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Old 08-17-2013, 08:08 AM   #1
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what my 2001 wrangler sport paint code

My build sheet had two code which one is it here what it say
PS5A silverstone metallic clear coat
And
QS5S silverstone metallic clear coat

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Old 08-17-2013, 08:10 AM   #2
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Look on the sticker in the crack between the door and door sill on the driver side it will tell you your paint color.

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Old 08-17-2013, 09:30 AM   #3
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My build sheet had two code which one is it here what it say
PS5A silverstone metallic clear coat
And
QS5S silverstone metallic clear coat
Its basically S5. Chrysler has always put a "P" or a "Q" in front, why I dont know.
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Old 08-17-2013, 11:09 AM   #4
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Its basically S5. Chrysler has always put a "P" or a "Q" in front, why I dont know.
More information than you ever wanted to know about Chrysler paint codes:

Chrysler uses three-character codes for paint. In the "official" method, the first character is a model year code for the first year the color was formally introduced. The second character is the general color description; some examples are as follows: A = argent, B = blue, G = green, J = green, R = red, S = silver, T = tan/brown, and so on. The third character specifies the exact shade/hue of the general color in question. In the old days (late '60s into the '80s), the third character was always a number; the higher the number, the darker the shade. Eventually, they began to also use letters for the last character in order to be able to refer to a wider spectrum of colors.

You'll notice I said the above was the "official" way of referring to paint. However, there is also a slightly more informal method which is used in certain situations (such as on modern build sheets and modern fendertags). In this more informal method, the first character will be either a P or a Q; P indicates the primary color for the vehicle, whereas Q refers to the secondary color for a vehicle with a two-tone paint job. If the vehicle has a monochrome paint scheme, then the last two characters of both informal paint codes will be the same. Thus in this case, PS5 and QS5 are two seemingly-different codes for the exact same color.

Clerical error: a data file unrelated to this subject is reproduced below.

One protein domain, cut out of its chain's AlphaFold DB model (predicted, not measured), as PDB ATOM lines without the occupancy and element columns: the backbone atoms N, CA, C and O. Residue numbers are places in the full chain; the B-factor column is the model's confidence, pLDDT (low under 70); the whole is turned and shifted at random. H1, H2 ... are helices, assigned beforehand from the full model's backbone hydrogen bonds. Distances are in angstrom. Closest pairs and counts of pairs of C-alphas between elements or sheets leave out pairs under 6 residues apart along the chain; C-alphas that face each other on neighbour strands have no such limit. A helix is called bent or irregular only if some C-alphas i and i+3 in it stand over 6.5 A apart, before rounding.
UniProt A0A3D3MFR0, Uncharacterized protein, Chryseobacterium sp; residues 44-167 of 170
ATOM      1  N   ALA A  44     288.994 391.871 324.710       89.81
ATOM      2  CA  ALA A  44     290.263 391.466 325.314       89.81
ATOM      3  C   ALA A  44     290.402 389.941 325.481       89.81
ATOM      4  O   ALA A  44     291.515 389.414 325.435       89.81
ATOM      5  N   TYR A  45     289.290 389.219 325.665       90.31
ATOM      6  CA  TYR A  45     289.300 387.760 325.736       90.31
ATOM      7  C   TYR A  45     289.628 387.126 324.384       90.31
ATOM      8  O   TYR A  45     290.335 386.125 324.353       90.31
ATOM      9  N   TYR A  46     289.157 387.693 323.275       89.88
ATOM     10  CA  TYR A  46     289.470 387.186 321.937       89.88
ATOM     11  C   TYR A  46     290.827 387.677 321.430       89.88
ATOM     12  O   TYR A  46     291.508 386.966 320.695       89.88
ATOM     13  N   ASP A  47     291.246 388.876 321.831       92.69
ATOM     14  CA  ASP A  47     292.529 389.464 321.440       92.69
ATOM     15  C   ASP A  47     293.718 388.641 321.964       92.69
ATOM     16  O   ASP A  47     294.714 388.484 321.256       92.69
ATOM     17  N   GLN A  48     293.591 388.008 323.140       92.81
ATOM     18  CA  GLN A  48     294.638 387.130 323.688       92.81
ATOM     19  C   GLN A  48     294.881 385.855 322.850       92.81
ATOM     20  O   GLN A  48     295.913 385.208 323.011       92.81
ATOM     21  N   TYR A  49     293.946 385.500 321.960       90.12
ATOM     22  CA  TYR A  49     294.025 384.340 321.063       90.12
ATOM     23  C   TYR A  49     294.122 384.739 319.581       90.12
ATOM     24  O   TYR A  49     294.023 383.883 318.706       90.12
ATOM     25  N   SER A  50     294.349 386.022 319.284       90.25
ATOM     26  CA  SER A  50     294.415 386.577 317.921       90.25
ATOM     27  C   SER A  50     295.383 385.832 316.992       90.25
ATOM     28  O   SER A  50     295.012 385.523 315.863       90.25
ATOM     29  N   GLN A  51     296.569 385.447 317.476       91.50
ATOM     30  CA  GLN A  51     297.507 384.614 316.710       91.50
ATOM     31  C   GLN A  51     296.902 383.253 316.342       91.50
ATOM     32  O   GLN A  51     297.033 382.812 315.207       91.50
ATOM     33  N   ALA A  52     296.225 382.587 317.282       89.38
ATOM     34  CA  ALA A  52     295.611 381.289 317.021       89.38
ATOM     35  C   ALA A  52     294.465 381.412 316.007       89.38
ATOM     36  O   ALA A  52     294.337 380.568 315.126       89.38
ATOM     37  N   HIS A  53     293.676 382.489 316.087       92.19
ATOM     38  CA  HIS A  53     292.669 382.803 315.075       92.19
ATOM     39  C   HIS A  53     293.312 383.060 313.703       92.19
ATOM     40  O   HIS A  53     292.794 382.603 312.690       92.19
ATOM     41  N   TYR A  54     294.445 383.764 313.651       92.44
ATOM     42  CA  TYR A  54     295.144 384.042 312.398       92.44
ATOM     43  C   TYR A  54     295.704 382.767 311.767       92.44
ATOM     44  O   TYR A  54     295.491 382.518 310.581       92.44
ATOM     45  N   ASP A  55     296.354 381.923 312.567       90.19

For even more verbal shorthand, knowledgeable people will sometimes eliminate the first character entirely during quick/casual conversation. For example:

Customer: "I need some touch-up paint for my '99 Ram 1500."
Parts guy: (opening his 1999 paint catalog) "What color?"
Customer: "B3."

Since there was only one B3 color available for a '99 Ram 1500, this answer is sufficient for the parts guy to know exactly what color the truck is, and thus which touch-up paint the customer needs. Make sense? But there would have been no problem had the customer said PB3 instead.


So there is your explanation. I hope someone out there found it informative.
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Old 08-17-2013, 02:39 PM   #5
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Originally Posted by Sherpa View Post

More information than you ever wanted to know about Chrysler paint codes:

Chrysler uses three-character codes for paint. In the "official" method, the first character is a model year code for the first year the color was formally introduced. The second character is the general color description; some examples are as follows: A = argent, B = blue, G = green, J = green, R = red, S = silver, T = tan/brown, and so on. The third character specifies the exact shade/hue of the general color in question. In the old days (late '60s into the '80s), the third character was always a number; the higher the number, the darker the shade. Eventually, they began to also use letters for the last character in order to be able to refer to a wider spectrum of colors.

You'll notice I said the above was the "official" way of referring to paint. However, there is also a slightly more informal method which is used in certain situations (such as on modern build sheets and modern fendertags). In this more informal method, the first character will be either a P or a Q; P indicates the primary color for the vehicle, whereas Q refers to the secondary color for a vehicle with a two-tone paint job. If the vehicle has a monochrome paint scheme, then the last two characters of both informal paint codes will be the same. Thus in this case, PS5 and QS5 are two seemingly-different codes for the exact same color.

For even more verbal shorthand, knowledgeable people will sometimes eliminate the first character entirely during quick/casual conversation. For example:

Customer: "I need some touch-up paint for my '99 Ram 1500."
Parts guy: (opening his 1999 paint catalog) "What color?"
Customer: "B3."

Since there was only one B3 color available for a '99 Ram 1500, this answer is sufficient for the parts guy to know exactly what color the truck is, and thus which touch-up paint the customer needs. Make sense? But there would have been no problem had the customer said PB3 instead.

So there is your explanation. I hope someone out there found it informative.
Nice that good info
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